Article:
The deceased children's author has become a recent flashback in debates about so-called "cancel culture."
"We have a strict policy against hate and discrimination to ensure our platform remains a safe, trusted and inclusive environment for our global community of buyers and sellers," the company said in an email on Thursday.
The two Republican representatives spoke out after the decision to stop publishing six Dr. Seuss books.
"Erasing books is insanity. Stand up for our common humanity," the website says.
Amazon's news comes just a day after Dr. Seuss Enterprises announced it was pulling six of the author's books.
Six books by the children's author Dr. Seuss will no longer be published in a move that has prompted outrage from many conservatives.
The famous children's author has recently become a flashpoint in debates about so-called "cancel culture."
Read Across America Day is celebrated on Dr. Seuss' birthday and is traditionally synonymous with the author.
Dr. Seuss Enterprises announced on Tuesday that it will be ceasing publication of several of the children's author's books, because of racially insensitive content.
Six books written by Dr. Seuss will no longer be published by the company that manages the late author's estate.
A number of books by the late author, including "And to Think That I Saw It on Mulberry Street" and "If I Ran the Zoo," will no longer be printed.
Read Across America Day was originally synonymous with the author of "The Cat in the Hat" and "Green Eggs and Ham."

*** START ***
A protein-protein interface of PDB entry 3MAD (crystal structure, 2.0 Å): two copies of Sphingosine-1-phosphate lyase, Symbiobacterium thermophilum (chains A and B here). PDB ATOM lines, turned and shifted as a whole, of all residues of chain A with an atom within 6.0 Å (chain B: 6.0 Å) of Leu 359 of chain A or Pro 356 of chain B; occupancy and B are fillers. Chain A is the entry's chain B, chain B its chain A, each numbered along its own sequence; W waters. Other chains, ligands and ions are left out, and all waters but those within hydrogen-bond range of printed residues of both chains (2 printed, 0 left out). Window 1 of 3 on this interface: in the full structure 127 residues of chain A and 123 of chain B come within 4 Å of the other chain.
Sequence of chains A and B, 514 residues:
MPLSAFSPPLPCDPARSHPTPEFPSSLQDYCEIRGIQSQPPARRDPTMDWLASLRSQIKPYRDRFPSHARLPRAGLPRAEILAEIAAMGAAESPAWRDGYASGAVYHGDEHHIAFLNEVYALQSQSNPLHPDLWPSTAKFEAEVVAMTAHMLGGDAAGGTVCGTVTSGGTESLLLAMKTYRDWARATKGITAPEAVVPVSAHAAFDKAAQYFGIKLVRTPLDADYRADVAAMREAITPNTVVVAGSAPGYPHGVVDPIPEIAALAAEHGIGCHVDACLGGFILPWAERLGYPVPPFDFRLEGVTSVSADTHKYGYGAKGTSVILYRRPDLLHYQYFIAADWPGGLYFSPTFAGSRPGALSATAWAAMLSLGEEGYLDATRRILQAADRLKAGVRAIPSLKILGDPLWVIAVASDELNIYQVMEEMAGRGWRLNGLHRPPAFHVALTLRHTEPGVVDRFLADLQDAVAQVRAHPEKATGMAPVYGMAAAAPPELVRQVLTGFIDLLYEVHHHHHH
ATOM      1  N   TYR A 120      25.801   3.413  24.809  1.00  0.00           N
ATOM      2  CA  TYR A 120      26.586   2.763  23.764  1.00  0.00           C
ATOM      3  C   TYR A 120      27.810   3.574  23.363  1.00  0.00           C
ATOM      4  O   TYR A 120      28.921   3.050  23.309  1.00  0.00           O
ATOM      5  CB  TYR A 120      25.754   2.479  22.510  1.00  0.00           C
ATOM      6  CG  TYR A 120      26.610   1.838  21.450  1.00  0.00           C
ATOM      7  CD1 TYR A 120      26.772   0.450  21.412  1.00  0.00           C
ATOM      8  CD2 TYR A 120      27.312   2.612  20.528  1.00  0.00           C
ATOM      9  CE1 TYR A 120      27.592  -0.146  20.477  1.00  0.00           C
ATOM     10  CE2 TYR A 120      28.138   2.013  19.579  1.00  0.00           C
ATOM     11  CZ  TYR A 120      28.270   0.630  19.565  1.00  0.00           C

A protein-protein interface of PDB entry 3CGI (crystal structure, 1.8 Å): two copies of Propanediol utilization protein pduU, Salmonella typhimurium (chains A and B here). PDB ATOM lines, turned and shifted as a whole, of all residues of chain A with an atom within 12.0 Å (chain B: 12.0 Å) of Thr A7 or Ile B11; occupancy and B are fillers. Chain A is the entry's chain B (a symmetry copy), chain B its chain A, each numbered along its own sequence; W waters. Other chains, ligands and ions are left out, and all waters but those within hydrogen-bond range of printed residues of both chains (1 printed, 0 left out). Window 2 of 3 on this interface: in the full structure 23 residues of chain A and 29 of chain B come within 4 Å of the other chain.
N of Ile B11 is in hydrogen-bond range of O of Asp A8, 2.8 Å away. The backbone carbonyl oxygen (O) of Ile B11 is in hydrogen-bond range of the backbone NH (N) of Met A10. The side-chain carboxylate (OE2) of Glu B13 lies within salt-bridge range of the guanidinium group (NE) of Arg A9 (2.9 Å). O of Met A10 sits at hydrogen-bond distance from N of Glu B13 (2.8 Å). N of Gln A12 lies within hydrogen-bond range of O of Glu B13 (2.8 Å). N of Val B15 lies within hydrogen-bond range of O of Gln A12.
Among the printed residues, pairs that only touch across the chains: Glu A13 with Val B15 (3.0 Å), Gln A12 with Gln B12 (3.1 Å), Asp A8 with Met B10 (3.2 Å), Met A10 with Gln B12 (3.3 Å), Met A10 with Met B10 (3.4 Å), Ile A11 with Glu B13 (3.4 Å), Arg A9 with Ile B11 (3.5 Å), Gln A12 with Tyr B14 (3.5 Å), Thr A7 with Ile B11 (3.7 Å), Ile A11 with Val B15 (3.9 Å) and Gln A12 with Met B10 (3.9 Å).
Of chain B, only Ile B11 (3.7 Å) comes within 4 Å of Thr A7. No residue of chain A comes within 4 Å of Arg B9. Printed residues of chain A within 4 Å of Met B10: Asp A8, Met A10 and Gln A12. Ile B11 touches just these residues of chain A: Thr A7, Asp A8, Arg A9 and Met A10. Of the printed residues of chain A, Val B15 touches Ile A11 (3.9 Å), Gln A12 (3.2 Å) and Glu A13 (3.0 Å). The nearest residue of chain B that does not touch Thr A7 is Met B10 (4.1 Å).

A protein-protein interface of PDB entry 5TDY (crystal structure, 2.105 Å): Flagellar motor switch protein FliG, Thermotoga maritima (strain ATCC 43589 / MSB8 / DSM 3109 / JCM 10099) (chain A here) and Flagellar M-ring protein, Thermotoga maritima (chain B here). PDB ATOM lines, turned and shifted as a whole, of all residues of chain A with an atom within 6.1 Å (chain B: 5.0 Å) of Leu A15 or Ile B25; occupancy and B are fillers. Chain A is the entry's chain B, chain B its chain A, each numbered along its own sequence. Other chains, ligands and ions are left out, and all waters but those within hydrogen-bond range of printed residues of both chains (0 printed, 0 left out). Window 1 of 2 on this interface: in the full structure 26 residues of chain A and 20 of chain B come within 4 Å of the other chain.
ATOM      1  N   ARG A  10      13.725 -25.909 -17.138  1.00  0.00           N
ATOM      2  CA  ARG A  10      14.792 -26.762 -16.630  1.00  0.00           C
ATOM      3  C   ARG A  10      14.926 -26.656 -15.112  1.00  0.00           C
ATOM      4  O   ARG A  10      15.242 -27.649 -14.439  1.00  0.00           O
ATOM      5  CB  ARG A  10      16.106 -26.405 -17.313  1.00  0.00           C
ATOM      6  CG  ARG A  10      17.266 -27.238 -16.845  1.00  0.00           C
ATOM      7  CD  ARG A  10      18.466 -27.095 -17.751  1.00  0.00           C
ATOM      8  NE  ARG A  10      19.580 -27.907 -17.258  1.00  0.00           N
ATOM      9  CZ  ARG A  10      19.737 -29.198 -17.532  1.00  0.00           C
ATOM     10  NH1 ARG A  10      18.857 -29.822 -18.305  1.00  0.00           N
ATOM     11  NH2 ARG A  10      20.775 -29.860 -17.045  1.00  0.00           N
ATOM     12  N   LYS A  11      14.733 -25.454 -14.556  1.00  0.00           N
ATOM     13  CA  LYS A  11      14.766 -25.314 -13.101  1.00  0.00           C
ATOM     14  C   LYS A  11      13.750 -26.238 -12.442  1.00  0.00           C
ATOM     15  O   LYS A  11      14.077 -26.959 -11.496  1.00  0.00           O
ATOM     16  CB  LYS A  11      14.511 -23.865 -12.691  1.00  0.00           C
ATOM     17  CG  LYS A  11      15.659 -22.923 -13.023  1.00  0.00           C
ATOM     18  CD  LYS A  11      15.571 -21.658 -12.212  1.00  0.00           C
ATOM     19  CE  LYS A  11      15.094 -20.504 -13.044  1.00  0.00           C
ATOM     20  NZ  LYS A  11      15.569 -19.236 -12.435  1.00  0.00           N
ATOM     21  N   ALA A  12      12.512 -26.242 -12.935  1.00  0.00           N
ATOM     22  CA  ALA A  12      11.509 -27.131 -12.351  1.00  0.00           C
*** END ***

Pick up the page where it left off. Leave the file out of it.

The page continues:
Ryan Anderson's "When Harry Became Sally" has been removed from Amazon's cyber shelves. The author argues the book is crucial to the dialogue around transgender people, especially as the Biden administration moves to introduce more trans policies.
The New York governor wrote that he planned to provide the public with "unbiased factual" evidence.
"Call Me Max" was read to a class last month after a student brought a copy to the Horizon Elementary School in Murray.
Another teenage romance trilogy is ready for summers of love, confusion and wholesome moments.
My daddy thought it would be cool to take the "a" from architect and turn it into a rap about careers. I helped Daddy come up with the words firefighter, nurse and architect.
"Beautiful Things" will be released on April 6, and chronicles the president's son's struggles with addiction.
Viking Books for Young Readers has announced plans to print one million copies each of the acclaimed poet's upcoming three books, including "The Hill We Climb: An Inaugural Poem for the Country."
"You become a writer by writing. There is no other way. So do it, do it more, do it better. Fail, fail better." - Margaret Atwood
Harris' family have made plenty of appearances during her campaigns, including her presidential run before being selected as the vice presidential candidate for President-elect Joe Biden.
Cancel culture and the First Amendment are distinct concepts.
Publisher Simon & Schuster announced on Thursday that, in the wake of the riots at the U.S. Capitol on Wednesday, it was canceling the release of Hawley's upcoming book.
The Guardians of the Galaxy and Suicide Squad director blasted the Missouri politician after he was accused of fuelling the riots at the Capitol this week.
Many people shared stories about sneaking a copy of Dickey's work from an older family member and reading it at an age they were probably too young to take in the work.
Author Amanda Harlowe supposedly based characters in her book off of people she knew in college and high school, and they are not happy about it.
"The thing about Christmas is that it almost doesn't matter what mood you're in or what kind of a year you've had—it's a fresh start."—Kelly Clarkson
Enjoy the rare pleasure of turning the crisp pages of some of these intriguing books coming out in the first half of the year. Newsweek has chosen some of the best new fiction and nonfiction for your reading pleasure.